Another great question.
First you should know that not all pawn shops will take TV’s in.
There are couple good reasons for that that vary from just wanted to avoid electronics all the way to having a bad history with stolen TV’s come through the door for pawn.
Assuming your local pawn shop will accept a TV for a loan, there’s a lot of various factors that go into deciding how much they will loan you for one – and it’s the usual suspects.
If you’ve been reading this blog for any length of time than you know how important things like brand names, condition and completeness are.
TV’s are no exception.
How Does A Pawn Shop Look At Your TV?
Pawn shops will typically look at a very important facts before deciding how much to pay you for your TV. Some of the things they look at are:
- How Old Is It?
- What Brand Name Is It?
- What Technology Is It? (LCD, LED, Plasma)
- How Big Is It?
- How Complete Is It? (original remote, paperwork, etc.)
- What Kind Of Condition Is It In? (scratches, dings, dents, etc.)
Once they have gone over some basic details for your television they will then follow their own in-house rules for determining it’s value.
Those rules will typically be based on things like:
- How Many Of A Similar Style TV Do They Have?
- How Much Can They Sell It For?
- Will It Be Difficult To Store or Take Up A Lot Of Space?
How Much Will A Pawn Shop Pay You For A TV?
Typically speaking, if it’s a newer TV (less than 2 years old) and one flat screen you can reasonable expect to get the following prices based on size and condition.
Less Than 26 Inches
Depending on the TV’s condition and completeness you can expect to get between $20-$50 for it. If it’s missing parts or has obvious physical defects you can expect less.
Between 26 and 42 Inches
If your television is between 26 and 42 inches, in good condition and is complete than you can expect to get between $75 and $200 for it.
Bigger Than 42 Inches
Televisions larger than 42 inches are a special exception and should be looked at on a case-by-case basis. Typically speaking you will be looking at $150 and up for a good brand name TV that is complete and in good condition.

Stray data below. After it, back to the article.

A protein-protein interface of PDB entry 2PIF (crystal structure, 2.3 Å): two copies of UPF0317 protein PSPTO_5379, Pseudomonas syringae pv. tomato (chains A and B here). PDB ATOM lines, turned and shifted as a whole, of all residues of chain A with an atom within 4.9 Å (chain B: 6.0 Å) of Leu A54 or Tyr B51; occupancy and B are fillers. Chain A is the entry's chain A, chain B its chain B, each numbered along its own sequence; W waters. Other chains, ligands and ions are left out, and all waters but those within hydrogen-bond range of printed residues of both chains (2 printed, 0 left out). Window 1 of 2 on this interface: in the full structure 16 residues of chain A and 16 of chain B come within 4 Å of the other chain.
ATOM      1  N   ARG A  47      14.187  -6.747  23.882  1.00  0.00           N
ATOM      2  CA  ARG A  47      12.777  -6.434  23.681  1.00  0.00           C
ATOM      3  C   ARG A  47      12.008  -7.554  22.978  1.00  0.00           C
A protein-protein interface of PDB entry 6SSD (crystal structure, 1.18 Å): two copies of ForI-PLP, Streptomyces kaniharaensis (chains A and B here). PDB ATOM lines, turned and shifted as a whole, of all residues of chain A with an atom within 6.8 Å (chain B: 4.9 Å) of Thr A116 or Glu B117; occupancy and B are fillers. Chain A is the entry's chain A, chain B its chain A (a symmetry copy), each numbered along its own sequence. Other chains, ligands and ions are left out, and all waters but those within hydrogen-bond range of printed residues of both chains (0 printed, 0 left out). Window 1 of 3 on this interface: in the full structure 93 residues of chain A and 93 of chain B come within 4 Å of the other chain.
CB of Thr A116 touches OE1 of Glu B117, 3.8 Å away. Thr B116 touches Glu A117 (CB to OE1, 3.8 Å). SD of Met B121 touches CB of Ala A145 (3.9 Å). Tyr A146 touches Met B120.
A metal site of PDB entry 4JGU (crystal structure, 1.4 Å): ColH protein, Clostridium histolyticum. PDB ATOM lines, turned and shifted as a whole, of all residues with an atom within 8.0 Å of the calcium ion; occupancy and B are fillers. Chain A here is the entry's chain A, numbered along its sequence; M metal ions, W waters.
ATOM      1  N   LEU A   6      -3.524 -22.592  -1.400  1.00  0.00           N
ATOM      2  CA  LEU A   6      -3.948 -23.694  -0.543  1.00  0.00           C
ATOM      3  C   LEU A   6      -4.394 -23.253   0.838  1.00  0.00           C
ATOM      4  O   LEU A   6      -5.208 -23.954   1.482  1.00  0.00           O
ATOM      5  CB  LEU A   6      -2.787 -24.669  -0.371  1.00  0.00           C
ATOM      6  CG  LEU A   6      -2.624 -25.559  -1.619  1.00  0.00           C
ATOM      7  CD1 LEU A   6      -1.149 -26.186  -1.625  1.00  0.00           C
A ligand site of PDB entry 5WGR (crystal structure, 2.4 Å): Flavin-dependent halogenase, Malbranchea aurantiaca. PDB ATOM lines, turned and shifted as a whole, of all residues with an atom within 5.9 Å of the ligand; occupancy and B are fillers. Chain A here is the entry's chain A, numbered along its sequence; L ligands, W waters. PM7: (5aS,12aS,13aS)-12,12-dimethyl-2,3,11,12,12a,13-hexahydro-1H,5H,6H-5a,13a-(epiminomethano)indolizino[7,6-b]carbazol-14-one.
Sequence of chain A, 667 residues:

The Nerd’s Experience
When you are talking about making a loan against your TV there are some common problems that people run into.
First – they almost always forget the remote or the little pedestal stand that they TV sits on. It’s really important to bring both of these items with you, although some pawn shops will still accept TV’s missing either one or the other of these.
Second – Wipe the TV down real quick before you take it in. Removing finger prints and other marks from the television before the pawnbroker looks at it can help make sure that you get the most out of it possible.
Third – Make sure all of the various ports and inputs work. It’s not uncommon for one of the plugs to stop working on TV’s and while this may not be a big deal if you never use it, a pawn shop may not take the TV in if everything doesn’t work properly. So take a few minutes and check the TV out to make sure that everything is in good working order so that you don’t waste a trip by taking it down only to find out that they won’t accept it.
That’s About It…
That will do ti for this post. If you have anymore questions or comments about pawning your TV leave them for me in the comment field below and I’ll be happy to help you in any way I can.
Thanks for everything,
The Head Nerd